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New-home sales remained strong through June despite the persistence of high mortgage rates in the economy, according to Zonda's New Home Market Update report.

The Federal Reserve’s 10 short-term interest rate increases since March 2022 in an attempt to cool the economy contributed to a strong pullback in the housing market at the end of last year.

However, there has been an unintended consequence of the high mortgage rates in 2023: The supply pool for housing is smaller than the demand pool. Those who already own a home are reluctant to give up their low interest rate and buy in the current environment of high-6% and low-7% rates; as a result, available housing inventory is “a hot commodity,” according to Zonda.

Zonda’s new-home sales metric—which counts the number of new-home contract sales each month and accounts for both cancellations and seasonality—was essentially flat month over month in June at a seasonally adjusted annual rate of 734,242 new homes sold. On a year-over-year basis, the June annualized rate is 33.5% higher than June 2022. On a nonseasonally adjusted basis, 62,558 new homes were sold in June, 36.1% more than June 2022 and 11.9% above the same month in 2019.

“While consumers have brushed off higher interest rates, we are tracking the impact of tighter credit conditions on acquisition, development, and construction loans, especially for smaller builders,” says Zonda chief economist Ali Wolf. “There’s an increased desire to get more homes built, but there are also factors outside of our control that could play a huge role in where the market goes from here.”

Zonda’s New Home Pending Sales Index (PSI)—created to account for fluctuations in supply by combining total sales volume with the average sales rate per month per community—recorded a reading of 146 in June, a 33.3% increase from the same month last year and 5.7% higher than May. The index is 16.1% below cycle highs, according to Zonda.

Sacramento, California (+142.6%); Seattle (+85.5%); and Baltimore (+58.9%) reported the strongest year-over-year improvement in PSI, while New York (+1.8%); Jacksonville, Florida (+3.6%); and Philadelphia (+5.3%) performed the worst. On a monthly basis, Minneapolis, Las Vegas, and California's Riverside/San Bernardino were the best-performing markets, according to Zonda.

National home prices increased year over year across entry-level, move-up, and high-end homes, according to Zonda. Prices rose 1.1% for entry-level to $338,748, 1% for move-up to $526,697, and 3.7% for high-end homes to $913,624.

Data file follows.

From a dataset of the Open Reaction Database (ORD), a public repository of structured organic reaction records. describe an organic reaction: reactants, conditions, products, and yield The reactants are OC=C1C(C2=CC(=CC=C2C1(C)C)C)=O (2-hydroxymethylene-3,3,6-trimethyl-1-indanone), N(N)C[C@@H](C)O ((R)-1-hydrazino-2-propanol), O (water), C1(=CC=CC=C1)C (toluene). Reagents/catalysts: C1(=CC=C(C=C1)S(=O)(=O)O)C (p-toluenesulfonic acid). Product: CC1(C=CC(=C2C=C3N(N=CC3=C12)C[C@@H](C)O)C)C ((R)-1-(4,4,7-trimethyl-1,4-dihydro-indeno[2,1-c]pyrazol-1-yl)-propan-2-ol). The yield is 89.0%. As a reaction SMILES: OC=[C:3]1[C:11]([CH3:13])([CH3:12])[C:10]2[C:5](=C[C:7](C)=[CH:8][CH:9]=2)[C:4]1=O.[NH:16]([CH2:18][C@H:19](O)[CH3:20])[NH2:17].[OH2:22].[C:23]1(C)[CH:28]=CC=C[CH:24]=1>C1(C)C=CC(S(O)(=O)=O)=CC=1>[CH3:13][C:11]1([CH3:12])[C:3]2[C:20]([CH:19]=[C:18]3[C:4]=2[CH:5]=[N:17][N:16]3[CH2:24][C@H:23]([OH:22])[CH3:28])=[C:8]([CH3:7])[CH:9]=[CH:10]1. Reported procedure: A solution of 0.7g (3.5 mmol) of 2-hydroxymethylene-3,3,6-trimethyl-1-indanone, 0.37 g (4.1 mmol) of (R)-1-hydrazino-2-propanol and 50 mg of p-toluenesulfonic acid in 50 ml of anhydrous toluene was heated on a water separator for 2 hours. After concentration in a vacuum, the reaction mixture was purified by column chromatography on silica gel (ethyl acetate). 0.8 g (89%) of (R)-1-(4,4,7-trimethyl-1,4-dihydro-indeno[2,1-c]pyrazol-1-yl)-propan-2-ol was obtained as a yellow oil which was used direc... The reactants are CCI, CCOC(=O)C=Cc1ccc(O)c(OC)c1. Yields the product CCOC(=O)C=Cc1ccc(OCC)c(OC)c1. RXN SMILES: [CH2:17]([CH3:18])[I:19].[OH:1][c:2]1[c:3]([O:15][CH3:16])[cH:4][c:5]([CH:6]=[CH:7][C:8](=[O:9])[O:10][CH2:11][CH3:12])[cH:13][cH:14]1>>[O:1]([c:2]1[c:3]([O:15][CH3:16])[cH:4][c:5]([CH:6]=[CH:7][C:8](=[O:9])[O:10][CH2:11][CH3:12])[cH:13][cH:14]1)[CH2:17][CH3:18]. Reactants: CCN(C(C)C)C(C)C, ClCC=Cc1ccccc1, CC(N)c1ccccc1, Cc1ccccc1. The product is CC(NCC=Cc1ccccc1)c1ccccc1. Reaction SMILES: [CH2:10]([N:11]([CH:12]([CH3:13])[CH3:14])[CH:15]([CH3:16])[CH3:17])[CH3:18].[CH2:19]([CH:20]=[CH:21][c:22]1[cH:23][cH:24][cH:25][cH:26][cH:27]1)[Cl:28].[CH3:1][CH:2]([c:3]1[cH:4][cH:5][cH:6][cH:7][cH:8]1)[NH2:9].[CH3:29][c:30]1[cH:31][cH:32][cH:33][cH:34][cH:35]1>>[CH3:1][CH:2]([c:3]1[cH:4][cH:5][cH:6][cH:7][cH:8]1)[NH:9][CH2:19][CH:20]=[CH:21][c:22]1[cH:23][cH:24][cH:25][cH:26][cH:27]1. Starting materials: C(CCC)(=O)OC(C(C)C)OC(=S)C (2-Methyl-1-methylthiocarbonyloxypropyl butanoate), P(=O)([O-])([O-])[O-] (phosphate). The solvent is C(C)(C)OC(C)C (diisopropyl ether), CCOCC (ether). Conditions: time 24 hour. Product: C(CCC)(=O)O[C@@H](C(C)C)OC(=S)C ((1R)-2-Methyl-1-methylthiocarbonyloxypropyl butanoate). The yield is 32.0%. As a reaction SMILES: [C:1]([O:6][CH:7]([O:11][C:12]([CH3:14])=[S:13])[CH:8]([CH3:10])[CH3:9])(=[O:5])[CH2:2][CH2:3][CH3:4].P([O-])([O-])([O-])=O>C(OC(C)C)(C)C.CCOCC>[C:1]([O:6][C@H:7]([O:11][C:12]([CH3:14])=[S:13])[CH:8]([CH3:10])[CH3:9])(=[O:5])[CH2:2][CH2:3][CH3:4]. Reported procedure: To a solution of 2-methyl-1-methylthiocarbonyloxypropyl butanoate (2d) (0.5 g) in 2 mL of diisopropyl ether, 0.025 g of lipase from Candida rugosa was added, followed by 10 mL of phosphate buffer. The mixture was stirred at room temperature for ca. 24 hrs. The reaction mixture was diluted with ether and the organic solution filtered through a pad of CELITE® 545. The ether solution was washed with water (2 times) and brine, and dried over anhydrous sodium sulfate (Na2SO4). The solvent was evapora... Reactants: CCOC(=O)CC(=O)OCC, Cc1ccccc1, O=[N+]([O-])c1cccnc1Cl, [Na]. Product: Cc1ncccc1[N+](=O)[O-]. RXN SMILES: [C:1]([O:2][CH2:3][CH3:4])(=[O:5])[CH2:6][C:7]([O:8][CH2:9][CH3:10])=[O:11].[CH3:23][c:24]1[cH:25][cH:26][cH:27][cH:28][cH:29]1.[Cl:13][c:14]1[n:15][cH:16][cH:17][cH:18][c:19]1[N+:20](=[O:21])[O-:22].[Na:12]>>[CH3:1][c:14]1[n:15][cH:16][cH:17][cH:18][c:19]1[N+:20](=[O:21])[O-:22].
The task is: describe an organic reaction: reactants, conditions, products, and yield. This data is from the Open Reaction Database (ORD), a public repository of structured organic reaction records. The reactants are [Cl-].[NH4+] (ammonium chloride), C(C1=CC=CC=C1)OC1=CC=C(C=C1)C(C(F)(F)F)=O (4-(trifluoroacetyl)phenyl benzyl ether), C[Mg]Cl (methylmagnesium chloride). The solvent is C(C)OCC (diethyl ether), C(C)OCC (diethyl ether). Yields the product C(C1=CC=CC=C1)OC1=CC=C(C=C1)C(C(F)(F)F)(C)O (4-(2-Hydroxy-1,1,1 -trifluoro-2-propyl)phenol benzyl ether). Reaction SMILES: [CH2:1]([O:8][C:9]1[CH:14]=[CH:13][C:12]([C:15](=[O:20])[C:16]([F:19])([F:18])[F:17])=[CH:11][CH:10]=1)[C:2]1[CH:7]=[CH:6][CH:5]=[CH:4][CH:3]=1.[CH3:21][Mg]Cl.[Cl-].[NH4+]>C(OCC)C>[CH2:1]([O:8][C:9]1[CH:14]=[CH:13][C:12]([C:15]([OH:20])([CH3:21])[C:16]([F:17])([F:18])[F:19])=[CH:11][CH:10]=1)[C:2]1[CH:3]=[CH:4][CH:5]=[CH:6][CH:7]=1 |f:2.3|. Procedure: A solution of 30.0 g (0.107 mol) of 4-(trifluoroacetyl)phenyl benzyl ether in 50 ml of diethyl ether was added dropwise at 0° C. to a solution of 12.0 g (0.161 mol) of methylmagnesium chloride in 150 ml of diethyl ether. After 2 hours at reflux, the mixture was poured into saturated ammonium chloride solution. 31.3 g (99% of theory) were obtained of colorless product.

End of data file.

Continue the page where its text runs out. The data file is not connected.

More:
Approximately 53% of builders reported raising prices in June, and 42% reported holding prices flat, according to a monthly survey conducted by Zonda. At the end of 2022, approximately 50% of builders were lowering prices, and 50% were holding prices flat.

Incentives are still common in the housing market, helping affordability-constrained buyers access the market. Sixty-three percent of new-home communities across the country were offering incentives in June, according to Zonda. The most popular incentives include mortgage rate buydowns, funds toward closing costs, and flex dollars.

The count of actively selling communities is marginally down from a year ago at 13,791. On a month-over-month basis, the count is down 2.2%. Zonda says the lack of competition from other new-home communities is allowing for upward pressure on the average sales rate per month per community.

Riverside/San Bernardino; Austin, Texas; and Salt Lake City grew community count the most on a year-over-year basis, while community count fell the most in Tampa, Florida; San Francisco; and Atlanta relative to 2022.

Quick move-ins (QMIs)—homes that can likely be occupied within 90 days—totaled 23,333 nationally in June, down 8.7% month over month but 3.6% higher compared with June 2022. QMIs are selling quicker than builders can replace them in many markets with the product type viewed by consumers as a great alternative to the resale market given limited existing inventory.Total QMIs are 42.2% above 2019 levels.

On a metro basis, 40% of Zonda’s analyzed markets increased QMI count year over year, led by Salt Lake City (+154.3%), Phoenix (+37.4%), and Cincinnati (+30.4%).